UPDATED: Wednesday morning
Click the tab below to read an unedited State 4A feature and a state notebook.
I'm headed to the Tacoma Dome for the Gonzaga Prep boys' breakfast opener. Here are some links:
Seattle Times: 4A boys capsules.
Seattle Times: 4A girls capsules.
Tacoma News Tribune: 4A girls capsules.
Tacoma News Tribune: 4A boys capsules.
McIntyre grateful table set
By Greg Lee
First-year Gonzaga Prep boys basketball coach Matty McIntyre doesn’t flinch when he starts to talk about his Greater Spokane League and regional champion Bullpups.
He’s quick to give credit where credit is due.
“Mike Haugen set the table for me,” McIntyre, a Prep graduate, said of the coach he replaced.
Then after heaping much praise on the coach he assisted, McIntyre smoothly switches gears and talks about his players.
“We’ve come a long way,” said McIntyre, who had to replace four talented starters off a league championship team that took fourth at state. “The kids had to figure me out and I had to figure some of those kids out. It was a learning process. I give the kids a ton of credit because they came in and were very trustful of me and willing to accept new things. All the credit goes to them.”
Judging by the results, it’s been nothing but a smooth transition. The Bullpups sailed through league at 14-1. Then Mead, which accounted for the one loss, knocked off G-Prep in the District 8 title game.
G-Prep avenged the district loss with a 67-63 win over Mead in
the regional final. Both teams find themselves on the opposite ends of the
State 4A tournament bracket. G-Prep (23-2) goes against
The Bullpups were ranked second in the final poll released two
weeks ago. Defending state champ
You won’t catch the Bullpups looking past their opener, though.
“We’ve got to start with defense and continue to play as a team,” G-Prep’s 6-foot-7 senior post Ryan Nicholas said.
Nicholas was the lone returning starter. He averaged 24.6 points in the Bullpups’ three regional wins.
“It’s definitely a different team, a lot younger team,” Nicholas said when asked to compare the Bullpups of last year and this season. “The sky’s the limit for us, just like it was last year. If we step it up this last week of the season, we can do whatever we want.”
Nicholas’ teammates have matured and developed into their roles.
“The boys are in a nice mental state,” McIntyre said. “We have high expectations. We’ve proven we can beat some of the best teams in the state. They want nothing less than to be the best. That’s real. It’s a heartfelt thing. We talked about it at the beginning of the season and to tell you the truth there hasn’t been a great deal of talk about it through the course of the year. But that’s always been kind of in the back of everybody’s mind, that we’re going to try to bring (a state title) home.”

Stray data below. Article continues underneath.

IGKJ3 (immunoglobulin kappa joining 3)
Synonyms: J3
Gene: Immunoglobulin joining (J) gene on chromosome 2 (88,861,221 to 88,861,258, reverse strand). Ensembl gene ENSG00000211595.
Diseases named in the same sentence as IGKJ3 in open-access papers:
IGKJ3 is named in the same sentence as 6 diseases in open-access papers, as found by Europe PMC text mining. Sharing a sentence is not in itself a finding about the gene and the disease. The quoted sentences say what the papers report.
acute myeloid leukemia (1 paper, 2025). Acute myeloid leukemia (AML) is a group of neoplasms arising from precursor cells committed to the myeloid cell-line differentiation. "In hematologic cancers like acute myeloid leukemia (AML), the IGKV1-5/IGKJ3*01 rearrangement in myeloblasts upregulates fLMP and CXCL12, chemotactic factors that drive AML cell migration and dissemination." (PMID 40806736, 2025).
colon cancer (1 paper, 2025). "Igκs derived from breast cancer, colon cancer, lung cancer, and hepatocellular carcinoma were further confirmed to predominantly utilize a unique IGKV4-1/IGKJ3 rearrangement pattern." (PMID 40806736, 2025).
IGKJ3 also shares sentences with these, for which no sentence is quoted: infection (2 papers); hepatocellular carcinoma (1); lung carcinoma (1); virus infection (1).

G-Prep lost 48-44 in overtime to eventual state runner-up
“We were so close last year,” Nicholas said. “The overtime loss
Some might argue that G-Prep got a tougher draw than regional runner-up Mead. It doesn’t matter to McIntyre.
“At this time of the year you’ve got to beat good
teams,” he said. “Look at the regional tournament. Mead should have been ranked
in the top 10 all season like
LC banking on experience
By Greg Lee
Jim Redmon hopes state experience means something.
The Lewis and Clark girls basketball coach is taking a team to state for an eighth straight year. The Tigers have captured trophies five consecutive seasons including the state championship threepeat in the middle.
“Seven of our 11 kids have been there numerous times,” Redmon said. “The seniors have been there four times. We hope the experience factor helps us.”
LC (16-9) opens against Issaquah (21-4) this morning at 10:30 when
the tournament begins at the Tacoma Dome. Eastern Regional champ Mead (21-5)
The Tigers head to state playing the best they’ve played all season.
“I’m extremely proud of how we played defensively (at regional),” Redmon said. “I truly believe you have to stop teams at state. You have to get stops. Virtually every team in the tournament knows how to score.
“(At regional) they really showed some things that we believe in and have done for years at LC.”
Mead’s girls have won six straight since losing to
It started with a loser-out game to get into the district tournament.
“I don’t think anyone expected them to do that at the beginning of the year,” Mead coach Regan Drew said of winning the regional title. “We’ve had some hard lessons to learn. We got thumped at the beginning of the year and lost some games we felt we got outhustled in. But they’ve focused and worked hard to see the big picture. We have so many kids who are unselfish and maximize their roles.”
Panthers senior Jazmine Redmon, who was named the regional most valuable player, can’t wait to show the rest of the state what her team can do.
“We’re going to prove a point that we’re a strong team and we can hang with anyone and win,” Redmon said.
The loss to Gonzaga Prep in the regional final aside, Mead boys coach Glenn Williams likes his team’s frame of mind going into state.
“I think we’ve played our best basketball the last couple of weeks,” Williams said.
He knows the Panthers will have their hands full trying to
Smith missed the first half of the season recovering from a
football injury. That explains why
“They were one of the favorites for state going into the season,” Williams said. “(Smith) takes up a large part of the basketball floor.”
Williams said he would have to study film on
“We plan to be us,” Williams said. “We’d like a fast pace and make him run up and down the floor.”The sixth-ranked